Originally published on Tue November 6, 2012 9:24 pm
Ever since the surreal presidential election of 2000, voter access on Election Day has come under increased scrutiny. Tuesday was no different, with heavy turnout and confusion over new laws causing some issues.
But even in battleground states, there were few reports of major problems by late evening.
Originally published on Wed November 7, 2012 12:14 pm
What a difference $46 million in TV ad spending can make.
At least that was the consensus in the wee hours of the morning at the Yes on Proposition 37 party, held at a performance art space in San Francisco's Mission District, even before the final votes were tallied.
Outspent many times over, "we couldn't get up on the air," organizer Stacy Malkan told The Salt when it appeared the measure was going down. "You need a certain saturation to have an impact."
Republicans and independent analysts didn't think there was any way President Obama could reassemble the coalition that enthusiastically backed him in 2008. But Michael Dimock of the Pew Research Center found a few surprises in exit polls. Dimock talks with Steve Inskeep about the exit polling data.
Russian President Vladimir Putin sent word congratulating President Obama on his victory. Still, as NPR's Corey Flintoff reports from Moscow, during the campaign, the Russian government and state-run media sough to discredit the American electoral process.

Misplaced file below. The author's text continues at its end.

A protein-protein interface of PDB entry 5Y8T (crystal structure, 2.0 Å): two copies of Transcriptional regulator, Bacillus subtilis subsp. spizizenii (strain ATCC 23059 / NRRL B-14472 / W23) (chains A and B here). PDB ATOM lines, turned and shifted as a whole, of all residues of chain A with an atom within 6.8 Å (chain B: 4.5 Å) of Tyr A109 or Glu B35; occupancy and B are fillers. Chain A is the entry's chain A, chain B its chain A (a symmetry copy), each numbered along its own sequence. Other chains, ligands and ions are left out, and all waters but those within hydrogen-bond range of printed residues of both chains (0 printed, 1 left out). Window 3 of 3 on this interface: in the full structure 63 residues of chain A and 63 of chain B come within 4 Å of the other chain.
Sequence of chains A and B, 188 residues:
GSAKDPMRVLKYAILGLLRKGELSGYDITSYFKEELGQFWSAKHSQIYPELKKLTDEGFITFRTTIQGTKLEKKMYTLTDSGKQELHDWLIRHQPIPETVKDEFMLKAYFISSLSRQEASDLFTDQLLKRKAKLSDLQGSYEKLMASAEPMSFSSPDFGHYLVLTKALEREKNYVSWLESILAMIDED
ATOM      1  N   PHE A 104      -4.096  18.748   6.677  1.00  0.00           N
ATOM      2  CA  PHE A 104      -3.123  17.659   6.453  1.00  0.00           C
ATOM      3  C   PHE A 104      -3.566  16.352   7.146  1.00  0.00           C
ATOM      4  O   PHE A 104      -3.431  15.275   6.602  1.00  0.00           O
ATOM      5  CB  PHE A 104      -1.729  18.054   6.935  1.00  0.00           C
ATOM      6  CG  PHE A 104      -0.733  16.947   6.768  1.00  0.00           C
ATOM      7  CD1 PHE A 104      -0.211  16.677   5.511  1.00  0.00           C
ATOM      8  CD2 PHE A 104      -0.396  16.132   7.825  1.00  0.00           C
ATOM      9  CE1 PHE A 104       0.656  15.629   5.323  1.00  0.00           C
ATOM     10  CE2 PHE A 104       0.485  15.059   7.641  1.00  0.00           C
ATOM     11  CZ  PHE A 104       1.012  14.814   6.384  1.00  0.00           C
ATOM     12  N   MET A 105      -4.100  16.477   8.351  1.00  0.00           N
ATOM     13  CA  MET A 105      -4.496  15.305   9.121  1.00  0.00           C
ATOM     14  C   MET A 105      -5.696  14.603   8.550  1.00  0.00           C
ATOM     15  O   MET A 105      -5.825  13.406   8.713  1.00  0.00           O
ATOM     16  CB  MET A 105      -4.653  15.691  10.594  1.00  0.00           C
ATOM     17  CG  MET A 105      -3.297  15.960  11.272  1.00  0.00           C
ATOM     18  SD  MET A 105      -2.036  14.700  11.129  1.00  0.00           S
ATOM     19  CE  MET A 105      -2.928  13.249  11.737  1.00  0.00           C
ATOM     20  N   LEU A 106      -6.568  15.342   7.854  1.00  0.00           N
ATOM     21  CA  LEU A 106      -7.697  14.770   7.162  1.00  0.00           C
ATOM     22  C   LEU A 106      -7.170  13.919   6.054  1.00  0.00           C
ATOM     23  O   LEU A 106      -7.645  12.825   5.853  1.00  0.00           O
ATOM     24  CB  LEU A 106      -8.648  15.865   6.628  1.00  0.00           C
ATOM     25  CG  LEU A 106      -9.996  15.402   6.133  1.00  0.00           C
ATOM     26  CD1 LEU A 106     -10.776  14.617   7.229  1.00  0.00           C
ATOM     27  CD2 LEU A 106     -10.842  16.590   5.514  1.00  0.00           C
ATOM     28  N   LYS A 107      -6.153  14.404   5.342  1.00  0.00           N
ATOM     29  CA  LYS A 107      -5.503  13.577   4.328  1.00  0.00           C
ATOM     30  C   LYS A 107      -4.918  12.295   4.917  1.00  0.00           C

In China, President Obama's re-election has been greeted with muted relief, as NPR's Louisa Lim reports from Beijing.
LOUISA LIM, BYLINE: As the vote closed in the U.S., ballots were still being cast in Beijing at a mock voting booth at the U.S. embassy's election party. For Chinese students like Lily Zhang and Zhang Weiwen, the novelty of voting was a heady experience.
LILY ZHANG: It was great. The first time I vote for the American president. That's very amazing and I'm very honored.
Credit Sarah L. Voisin / The Washington Post/Getty Images
At the Casa de Maryland main building in Hyattsville, Maryland immigration advocates gathered on election night to watch the results come for question 4, The Maryland Dream Act and the race for the President.
And it was no ordinary Election Day either in Belmar, New Jersey, one of the beach towns that was badly damaged by Superstorm Sandy. Some of the regular polling places were flooded out and town officials had to come up with new ways to get voters to the polls. NPR's Jim Zarolli reports.
JIM ZAROLLI, BYLINE: These days the Belmar Town Hall has been turned into a kind of rescue center for displaced residents, a place where they can get food and clothing. And yesterday they could vote, too.